People run away from talking about poop but it’s a normal human function. And, sometimes things can go wrong in this area. If you have ever asked yourself, “Why am I constipated all the time?”, then keep reading. There may be an easy natural solution for you!
Disclaimer: Constipation can cause or be caused by serious medical issues. Always be sure to consult with your doctor if you are experiencing constipation.
There are many possible causes of constipation ranging from serious medical issues to constipation from certain medications. We cannot explore all of these in one post and these types of issues are not my speciality. My specialty is how your muscles and lifestyle can impact constipation so that’s what we will be looking at.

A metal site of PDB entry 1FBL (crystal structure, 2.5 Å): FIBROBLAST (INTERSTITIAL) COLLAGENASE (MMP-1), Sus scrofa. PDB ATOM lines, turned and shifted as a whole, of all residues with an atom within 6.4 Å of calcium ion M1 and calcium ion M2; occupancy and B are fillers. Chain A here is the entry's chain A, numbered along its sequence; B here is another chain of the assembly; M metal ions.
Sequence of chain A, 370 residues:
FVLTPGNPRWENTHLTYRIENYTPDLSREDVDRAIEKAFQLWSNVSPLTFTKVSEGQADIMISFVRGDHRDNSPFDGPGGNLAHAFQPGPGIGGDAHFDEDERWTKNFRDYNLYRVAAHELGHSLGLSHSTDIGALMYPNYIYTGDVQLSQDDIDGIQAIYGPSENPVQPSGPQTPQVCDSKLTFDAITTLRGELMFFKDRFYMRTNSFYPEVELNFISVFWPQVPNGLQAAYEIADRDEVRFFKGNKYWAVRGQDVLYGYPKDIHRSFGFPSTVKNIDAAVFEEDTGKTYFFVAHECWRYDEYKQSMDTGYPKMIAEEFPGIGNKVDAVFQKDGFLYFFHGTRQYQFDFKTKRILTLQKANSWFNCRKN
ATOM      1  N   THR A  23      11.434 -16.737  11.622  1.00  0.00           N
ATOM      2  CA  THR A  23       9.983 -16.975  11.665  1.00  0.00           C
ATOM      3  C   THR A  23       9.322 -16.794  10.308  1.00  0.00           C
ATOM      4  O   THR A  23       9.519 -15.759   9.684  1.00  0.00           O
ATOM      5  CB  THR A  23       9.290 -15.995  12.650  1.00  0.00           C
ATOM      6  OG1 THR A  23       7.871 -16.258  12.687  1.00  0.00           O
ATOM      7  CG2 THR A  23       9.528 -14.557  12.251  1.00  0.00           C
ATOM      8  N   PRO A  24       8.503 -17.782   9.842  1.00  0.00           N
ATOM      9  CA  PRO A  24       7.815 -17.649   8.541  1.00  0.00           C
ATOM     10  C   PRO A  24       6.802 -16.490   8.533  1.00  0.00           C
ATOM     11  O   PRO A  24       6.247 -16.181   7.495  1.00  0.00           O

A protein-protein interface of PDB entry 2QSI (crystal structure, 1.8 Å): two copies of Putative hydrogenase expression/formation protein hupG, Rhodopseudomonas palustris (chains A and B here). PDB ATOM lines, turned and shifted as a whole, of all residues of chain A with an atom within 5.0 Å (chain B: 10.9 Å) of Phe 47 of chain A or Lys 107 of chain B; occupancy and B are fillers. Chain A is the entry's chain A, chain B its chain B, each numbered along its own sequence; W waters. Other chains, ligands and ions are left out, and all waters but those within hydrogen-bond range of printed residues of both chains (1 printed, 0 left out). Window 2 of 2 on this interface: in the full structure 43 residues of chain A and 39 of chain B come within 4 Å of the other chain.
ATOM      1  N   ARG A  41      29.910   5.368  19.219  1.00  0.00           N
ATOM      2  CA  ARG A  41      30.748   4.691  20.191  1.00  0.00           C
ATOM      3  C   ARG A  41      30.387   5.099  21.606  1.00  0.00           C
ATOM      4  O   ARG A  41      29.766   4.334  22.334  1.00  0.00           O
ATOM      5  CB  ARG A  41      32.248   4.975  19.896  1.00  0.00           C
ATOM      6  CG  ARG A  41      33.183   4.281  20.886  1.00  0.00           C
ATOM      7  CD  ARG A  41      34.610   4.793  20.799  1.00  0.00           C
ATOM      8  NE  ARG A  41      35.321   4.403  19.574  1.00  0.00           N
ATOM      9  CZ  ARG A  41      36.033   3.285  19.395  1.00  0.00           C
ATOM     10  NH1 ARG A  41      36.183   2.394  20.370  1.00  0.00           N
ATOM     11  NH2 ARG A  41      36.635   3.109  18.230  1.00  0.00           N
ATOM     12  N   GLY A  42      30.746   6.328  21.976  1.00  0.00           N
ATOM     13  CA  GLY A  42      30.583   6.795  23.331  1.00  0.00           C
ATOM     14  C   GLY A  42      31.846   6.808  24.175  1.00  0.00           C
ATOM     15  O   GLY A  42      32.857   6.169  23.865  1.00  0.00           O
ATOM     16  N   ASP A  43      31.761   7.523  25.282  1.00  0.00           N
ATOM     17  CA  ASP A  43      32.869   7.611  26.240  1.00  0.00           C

What is considered constipated?
Let’s first go over the amount of times you should be having a bowel movement per week.
Normal frequency of bowel movements has a large range. You can go as much as 3 times per day and as little as 3 times per week and still fall within the normal range.
From my experience as a pelvic floor physical therapist who treated constipation, I found that many people thought that they needed to have a bowel movement every day and would get stressed if they didn’t. This is not true. If you are going 3 times per week and feel good, this is normal!
If you are going 3 times a week but still experience things such as straining with bowel movements, hard stools, or if you don’t feel completely empty after a bowel movement, then you may be experiencing constipation.
You should not spend more than 10-15 minutes on the toilet trying to defecate. If it’s been this long, get up and try again later.
Straining with bowel movements can also lead to other issues. A pelvic floor physical therapist can help you find ways to go to the bathroom without straining (we’ll go into more detail on physical therapy later in this post). For a general rule of thumb, never hold your breath while attempting to eliminate stool.